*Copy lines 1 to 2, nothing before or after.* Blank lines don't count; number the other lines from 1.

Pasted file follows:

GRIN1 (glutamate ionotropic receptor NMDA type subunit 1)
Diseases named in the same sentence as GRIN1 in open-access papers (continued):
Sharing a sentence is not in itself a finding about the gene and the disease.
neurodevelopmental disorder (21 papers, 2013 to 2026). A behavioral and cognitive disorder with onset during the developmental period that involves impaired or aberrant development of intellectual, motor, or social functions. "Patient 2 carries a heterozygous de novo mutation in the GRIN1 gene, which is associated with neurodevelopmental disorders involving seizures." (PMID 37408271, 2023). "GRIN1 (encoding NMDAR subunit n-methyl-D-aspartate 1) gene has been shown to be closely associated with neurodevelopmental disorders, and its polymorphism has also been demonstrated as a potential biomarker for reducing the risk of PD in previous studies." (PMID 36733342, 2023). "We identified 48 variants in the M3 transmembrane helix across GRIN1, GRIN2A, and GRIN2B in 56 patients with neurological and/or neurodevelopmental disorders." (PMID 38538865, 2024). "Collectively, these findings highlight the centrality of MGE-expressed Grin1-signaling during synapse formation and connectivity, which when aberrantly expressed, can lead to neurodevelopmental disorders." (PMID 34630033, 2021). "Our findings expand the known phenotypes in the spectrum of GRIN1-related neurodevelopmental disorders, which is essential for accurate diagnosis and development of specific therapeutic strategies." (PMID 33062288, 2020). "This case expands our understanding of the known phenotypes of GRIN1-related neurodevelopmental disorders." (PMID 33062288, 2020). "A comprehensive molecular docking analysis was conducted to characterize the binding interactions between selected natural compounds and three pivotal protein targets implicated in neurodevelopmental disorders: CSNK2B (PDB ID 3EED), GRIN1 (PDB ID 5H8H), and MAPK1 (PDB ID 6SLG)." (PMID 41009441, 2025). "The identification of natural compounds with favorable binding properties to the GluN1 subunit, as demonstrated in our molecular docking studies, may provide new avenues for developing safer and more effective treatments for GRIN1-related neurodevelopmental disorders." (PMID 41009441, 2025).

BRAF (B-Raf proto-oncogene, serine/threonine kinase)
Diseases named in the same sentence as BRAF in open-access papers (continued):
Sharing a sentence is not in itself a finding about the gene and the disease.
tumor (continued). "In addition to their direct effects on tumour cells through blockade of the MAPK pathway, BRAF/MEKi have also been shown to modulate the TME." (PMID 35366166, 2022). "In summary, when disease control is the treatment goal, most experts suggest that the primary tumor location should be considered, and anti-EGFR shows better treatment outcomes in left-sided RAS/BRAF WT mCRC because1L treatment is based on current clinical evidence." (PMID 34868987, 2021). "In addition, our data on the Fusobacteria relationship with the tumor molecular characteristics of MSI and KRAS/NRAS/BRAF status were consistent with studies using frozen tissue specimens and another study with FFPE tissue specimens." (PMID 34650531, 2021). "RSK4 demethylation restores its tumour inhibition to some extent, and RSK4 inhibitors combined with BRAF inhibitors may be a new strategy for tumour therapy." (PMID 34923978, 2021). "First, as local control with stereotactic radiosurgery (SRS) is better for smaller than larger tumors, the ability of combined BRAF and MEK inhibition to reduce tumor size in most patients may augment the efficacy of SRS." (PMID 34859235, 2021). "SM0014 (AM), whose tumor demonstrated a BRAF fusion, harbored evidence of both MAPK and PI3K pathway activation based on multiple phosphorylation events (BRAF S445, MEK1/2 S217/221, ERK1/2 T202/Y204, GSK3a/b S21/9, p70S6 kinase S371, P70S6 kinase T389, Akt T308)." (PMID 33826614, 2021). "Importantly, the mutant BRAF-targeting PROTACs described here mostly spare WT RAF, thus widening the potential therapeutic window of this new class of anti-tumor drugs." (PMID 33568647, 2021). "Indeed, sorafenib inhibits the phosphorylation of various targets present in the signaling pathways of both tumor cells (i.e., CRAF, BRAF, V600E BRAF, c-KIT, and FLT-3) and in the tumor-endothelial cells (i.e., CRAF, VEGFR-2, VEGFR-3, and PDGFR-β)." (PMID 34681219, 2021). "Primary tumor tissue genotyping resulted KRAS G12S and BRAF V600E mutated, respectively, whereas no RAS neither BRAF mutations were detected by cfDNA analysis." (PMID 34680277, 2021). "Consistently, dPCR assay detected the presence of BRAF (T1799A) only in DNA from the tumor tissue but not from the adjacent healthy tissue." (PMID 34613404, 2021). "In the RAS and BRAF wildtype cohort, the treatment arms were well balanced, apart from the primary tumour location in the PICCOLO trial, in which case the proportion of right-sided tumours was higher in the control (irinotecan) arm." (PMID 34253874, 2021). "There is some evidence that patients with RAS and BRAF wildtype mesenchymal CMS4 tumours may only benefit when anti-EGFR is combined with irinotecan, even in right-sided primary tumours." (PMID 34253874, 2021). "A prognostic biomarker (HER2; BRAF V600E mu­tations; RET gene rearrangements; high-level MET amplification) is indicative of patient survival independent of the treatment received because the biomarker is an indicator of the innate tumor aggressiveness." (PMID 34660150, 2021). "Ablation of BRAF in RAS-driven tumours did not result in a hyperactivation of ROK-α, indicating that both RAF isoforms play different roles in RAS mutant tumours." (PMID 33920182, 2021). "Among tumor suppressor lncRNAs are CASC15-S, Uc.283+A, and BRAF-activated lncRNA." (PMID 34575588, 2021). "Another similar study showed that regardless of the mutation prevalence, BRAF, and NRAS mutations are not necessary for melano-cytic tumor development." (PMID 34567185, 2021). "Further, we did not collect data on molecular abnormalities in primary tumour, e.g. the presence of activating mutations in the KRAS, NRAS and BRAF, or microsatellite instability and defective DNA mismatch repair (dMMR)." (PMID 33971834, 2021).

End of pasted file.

GRIN1 (glutamate ionotropic receptor NMDA type subunit 1)
Diseases named in the same sentence as GRIN1 in open-access papers (continued):